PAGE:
Beyond Thick: Over-Confidence & Obesity In African American Women

Research and numerous published reports and articles have proclaimed that African American women, on the whole, have higher self-esteem and healthy body images, when compared to their non-Black counterparts. However, African American women are also suffering from the highest rates of health disparities, particularly preventable chronic disorders; thus it is clear that the large degree of overconfidence has led to reduce health outcomes and premature deaths.

Culture and preference certainly contribute to the overconfidence, denial, delusional behavior, and elevated levels of healthy body image. Black men, through music, video images, and other forms of media have made it clear that the most desirable females are “thick” or what was once referred to as a “brick house”. For reference of what that may look like, look at old footage of legendary singer Chaka Khan in Rufus, Blaxploitation actress Pam Grier, or catch an episode of “Good Times” and behold Bernadette Stanis portraying Thelma. In short, historically within the culture there is a preference for women to have bodies that are soft, feminine, and curvy, especially in the form of rounded hips and derrière. This is the traditional body type of most Black (African-descended) women.

READ: Black Women’s Confidence, Self Image, and the Problem of Mixed Messages

The problem emerges when this cultural preference partners with poor eating habits, dependency on unhealthy food options, non-nutritional diets, such as the Standard American Diet (SAD), and lack of physical activity, which changes the traditional Front-to-Back sculpted figures into the Side-to-Side body types seen in those who are overweight and obese. The even greater problem is that, according to the federal Office of Minority Health, 78% of African American women, 20 years and older, are overweight or obese, and this leaves them susceptible and more likely to develop  a number of diseases, which include: coronary heart disease, cardiovascular disease, hypertension, diabetes, stroke, and various forms of cancer. When compared to other nations, Americans are certainly increasing in size, and statistics confirm that Black women are the most overweight group in the population. In fact, Black women are 60% more likely to be obese than non-Hispanic White women. Of course, much of this can be accounted for when looking at various determinants of health, including metabolic and genetic disposition and lack of direct access to quality foods.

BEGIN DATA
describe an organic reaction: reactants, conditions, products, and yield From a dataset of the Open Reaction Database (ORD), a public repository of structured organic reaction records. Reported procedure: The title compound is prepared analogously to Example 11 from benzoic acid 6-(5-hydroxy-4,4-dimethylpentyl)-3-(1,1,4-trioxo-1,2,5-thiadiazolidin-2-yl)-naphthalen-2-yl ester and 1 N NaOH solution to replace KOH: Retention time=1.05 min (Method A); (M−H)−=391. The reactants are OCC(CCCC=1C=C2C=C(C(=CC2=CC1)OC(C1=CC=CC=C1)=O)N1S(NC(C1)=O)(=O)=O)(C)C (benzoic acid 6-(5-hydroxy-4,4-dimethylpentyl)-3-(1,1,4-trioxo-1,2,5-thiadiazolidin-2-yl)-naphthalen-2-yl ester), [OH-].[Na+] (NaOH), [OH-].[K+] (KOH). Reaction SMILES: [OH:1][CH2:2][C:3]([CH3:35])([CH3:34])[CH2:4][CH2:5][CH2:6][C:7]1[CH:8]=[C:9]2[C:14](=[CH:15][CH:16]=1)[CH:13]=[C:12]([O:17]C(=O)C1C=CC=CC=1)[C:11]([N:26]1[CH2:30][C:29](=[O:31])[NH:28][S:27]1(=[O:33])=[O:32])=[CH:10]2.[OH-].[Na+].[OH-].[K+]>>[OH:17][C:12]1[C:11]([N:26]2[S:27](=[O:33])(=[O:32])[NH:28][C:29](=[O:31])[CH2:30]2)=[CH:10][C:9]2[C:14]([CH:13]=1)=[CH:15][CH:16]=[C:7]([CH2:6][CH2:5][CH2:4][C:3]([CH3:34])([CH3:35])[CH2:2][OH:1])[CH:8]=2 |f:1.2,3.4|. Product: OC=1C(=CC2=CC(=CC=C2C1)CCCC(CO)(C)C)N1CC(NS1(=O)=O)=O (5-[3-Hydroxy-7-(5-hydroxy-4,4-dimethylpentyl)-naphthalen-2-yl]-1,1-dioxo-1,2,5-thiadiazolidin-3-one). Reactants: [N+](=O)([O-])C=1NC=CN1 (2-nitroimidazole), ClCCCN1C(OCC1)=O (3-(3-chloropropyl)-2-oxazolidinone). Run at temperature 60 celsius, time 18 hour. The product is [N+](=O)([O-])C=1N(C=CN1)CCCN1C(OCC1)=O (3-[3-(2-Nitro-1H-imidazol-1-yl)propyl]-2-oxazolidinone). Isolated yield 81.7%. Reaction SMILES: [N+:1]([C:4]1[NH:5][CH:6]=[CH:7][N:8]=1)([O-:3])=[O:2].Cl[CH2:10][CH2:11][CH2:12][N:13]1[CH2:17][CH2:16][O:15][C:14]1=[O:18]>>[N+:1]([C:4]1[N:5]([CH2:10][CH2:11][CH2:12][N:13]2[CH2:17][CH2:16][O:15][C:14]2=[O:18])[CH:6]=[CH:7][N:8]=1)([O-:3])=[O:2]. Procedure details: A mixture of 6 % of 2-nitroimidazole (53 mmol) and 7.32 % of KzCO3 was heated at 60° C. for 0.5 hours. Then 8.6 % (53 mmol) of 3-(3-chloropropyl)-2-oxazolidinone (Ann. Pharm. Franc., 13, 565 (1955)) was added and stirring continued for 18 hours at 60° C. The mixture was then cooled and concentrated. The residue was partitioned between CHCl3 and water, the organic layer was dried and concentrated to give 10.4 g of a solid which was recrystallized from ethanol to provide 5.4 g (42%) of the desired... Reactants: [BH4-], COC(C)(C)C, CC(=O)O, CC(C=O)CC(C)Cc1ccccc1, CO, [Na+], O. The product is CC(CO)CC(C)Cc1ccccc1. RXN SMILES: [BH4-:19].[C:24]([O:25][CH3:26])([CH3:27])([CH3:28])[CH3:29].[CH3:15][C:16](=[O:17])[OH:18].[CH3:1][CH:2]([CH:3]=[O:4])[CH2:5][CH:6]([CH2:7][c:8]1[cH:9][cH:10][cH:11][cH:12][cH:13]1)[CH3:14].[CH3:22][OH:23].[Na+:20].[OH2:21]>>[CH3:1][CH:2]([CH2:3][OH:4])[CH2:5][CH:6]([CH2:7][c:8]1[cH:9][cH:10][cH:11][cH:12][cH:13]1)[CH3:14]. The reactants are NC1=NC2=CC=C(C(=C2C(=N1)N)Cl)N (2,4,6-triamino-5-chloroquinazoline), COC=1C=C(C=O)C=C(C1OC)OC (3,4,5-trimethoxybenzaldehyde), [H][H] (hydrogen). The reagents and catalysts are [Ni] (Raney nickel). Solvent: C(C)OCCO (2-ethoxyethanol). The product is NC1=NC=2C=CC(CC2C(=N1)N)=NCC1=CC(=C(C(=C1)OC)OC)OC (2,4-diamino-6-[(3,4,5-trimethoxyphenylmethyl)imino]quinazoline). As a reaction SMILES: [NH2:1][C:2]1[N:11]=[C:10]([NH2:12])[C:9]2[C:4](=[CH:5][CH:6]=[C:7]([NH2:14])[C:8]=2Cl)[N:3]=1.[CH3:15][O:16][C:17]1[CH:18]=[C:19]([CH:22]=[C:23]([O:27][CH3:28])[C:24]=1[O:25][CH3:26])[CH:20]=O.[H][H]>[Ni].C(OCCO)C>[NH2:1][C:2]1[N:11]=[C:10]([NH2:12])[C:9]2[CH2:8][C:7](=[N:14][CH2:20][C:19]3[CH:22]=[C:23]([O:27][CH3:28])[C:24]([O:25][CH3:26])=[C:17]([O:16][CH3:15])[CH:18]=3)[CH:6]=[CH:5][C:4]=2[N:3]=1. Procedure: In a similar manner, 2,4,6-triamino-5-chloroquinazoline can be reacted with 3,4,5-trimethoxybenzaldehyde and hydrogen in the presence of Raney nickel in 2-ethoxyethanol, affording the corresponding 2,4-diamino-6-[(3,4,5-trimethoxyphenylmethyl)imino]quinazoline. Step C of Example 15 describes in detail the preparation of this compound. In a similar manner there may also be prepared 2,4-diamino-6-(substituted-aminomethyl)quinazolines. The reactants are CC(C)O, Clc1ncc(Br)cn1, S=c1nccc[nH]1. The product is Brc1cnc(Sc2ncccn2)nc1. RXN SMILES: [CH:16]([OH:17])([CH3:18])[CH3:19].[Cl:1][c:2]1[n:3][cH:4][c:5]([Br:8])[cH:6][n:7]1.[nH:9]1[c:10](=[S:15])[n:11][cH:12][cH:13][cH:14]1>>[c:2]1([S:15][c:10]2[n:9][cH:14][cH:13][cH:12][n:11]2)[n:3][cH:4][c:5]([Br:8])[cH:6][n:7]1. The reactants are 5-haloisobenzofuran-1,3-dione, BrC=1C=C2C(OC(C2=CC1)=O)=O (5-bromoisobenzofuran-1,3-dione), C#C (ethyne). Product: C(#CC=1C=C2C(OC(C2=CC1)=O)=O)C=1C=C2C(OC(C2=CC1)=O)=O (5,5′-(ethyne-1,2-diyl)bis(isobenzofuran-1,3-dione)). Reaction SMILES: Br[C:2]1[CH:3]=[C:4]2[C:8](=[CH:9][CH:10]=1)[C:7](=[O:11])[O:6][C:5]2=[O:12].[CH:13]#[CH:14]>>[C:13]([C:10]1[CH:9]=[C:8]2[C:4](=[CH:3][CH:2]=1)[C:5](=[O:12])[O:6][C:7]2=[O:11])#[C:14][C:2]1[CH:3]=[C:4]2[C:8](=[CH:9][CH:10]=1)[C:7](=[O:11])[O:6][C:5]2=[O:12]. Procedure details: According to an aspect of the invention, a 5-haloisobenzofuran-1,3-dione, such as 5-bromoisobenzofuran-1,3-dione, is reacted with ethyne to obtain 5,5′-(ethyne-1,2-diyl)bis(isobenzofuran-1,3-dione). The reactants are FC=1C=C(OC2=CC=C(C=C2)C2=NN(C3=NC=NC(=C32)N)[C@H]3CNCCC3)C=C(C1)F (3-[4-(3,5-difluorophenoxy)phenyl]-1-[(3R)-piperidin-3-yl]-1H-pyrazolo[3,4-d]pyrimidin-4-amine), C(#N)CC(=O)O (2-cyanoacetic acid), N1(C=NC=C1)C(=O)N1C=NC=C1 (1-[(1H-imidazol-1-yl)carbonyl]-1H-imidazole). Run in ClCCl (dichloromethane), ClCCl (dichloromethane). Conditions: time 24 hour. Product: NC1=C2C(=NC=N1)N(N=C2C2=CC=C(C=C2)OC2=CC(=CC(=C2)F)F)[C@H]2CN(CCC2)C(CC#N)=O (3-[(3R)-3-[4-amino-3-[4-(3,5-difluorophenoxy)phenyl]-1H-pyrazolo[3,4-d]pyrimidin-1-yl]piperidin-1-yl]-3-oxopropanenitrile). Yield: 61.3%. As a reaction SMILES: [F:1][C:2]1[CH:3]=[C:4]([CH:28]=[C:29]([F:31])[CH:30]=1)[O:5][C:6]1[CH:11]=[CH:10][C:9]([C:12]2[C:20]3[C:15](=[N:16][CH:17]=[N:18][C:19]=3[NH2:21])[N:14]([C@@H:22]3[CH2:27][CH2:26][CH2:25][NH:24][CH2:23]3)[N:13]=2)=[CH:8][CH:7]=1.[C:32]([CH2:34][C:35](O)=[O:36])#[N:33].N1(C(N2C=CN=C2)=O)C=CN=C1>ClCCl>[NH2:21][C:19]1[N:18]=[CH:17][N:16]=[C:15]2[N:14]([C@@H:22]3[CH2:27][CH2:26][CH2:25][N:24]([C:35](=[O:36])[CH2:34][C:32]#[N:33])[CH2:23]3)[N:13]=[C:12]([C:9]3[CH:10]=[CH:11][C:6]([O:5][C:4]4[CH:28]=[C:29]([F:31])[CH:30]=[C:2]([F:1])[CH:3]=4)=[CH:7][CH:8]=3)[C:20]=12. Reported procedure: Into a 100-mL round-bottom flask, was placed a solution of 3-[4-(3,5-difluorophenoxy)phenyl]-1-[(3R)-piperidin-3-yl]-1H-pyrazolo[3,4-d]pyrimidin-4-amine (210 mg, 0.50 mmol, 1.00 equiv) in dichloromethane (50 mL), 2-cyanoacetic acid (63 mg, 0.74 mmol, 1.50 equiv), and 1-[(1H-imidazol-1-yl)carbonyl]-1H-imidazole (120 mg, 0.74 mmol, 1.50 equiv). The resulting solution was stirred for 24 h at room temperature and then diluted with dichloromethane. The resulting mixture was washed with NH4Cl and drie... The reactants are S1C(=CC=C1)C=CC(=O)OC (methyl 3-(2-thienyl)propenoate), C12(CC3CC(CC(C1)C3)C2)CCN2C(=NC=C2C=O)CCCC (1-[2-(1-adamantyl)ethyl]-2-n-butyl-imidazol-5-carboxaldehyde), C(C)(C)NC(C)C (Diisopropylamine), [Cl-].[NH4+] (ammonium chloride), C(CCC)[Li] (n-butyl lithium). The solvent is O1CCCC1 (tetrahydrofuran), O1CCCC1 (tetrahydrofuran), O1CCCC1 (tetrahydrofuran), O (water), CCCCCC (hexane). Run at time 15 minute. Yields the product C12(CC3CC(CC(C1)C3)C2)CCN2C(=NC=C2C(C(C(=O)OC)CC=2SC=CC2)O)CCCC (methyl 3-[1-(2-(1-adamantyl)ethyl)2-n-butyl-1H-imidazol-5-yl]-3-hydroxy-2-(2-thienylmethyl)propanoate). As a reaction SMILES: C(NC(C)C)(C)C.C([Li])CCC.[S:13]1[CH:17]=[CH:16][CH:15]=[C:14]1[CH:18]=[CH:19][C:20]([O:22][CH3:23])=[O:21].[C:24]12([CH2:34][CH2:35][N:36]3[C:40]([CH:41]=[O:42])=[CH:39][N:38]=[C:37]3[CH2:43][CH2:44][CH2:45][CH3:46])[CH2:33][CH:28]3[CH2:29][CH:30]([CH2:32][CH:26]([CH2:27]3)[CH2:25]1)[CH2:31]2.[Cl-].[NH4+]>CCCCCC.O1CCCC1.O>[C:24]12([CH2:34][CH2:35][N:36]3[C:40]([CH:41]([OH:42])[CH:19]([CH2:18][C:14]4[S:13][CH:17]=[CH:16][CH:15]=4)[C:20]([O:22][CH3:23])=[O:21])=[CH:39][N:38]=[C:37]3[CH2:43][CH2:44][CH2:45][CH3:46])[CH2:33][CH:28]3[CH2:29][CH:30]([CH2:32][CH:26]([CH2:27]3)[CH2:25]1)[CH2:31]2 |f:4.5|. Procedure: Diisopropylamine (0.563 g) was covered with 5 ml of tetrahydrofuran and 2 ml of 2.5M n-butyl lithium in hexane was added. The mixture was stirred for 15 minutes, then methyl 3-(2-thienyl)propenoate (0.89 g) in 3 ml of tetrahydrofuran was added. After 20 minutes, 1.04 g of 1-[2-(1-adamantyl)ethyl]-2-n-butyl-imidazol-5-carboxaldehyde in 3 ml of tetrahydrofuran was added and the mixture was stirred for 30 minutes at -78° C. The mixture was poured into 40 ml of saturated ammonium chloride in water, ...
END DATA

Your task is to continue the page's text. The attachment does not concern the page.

Ultimately, obesity is a health epidemic that must be acknowledged, discussed, and addressed. African American women can no longer ignore their ever-expanding waistlines and the replacement of their infamous and alluring “curves” with “rolls”. Yes, a healthy body image is admirable, but it becomes less remarkable when it correlates to an unhealthy body, shortened life expectancy, and a reduced quality of life.

- Cherise Charleswell

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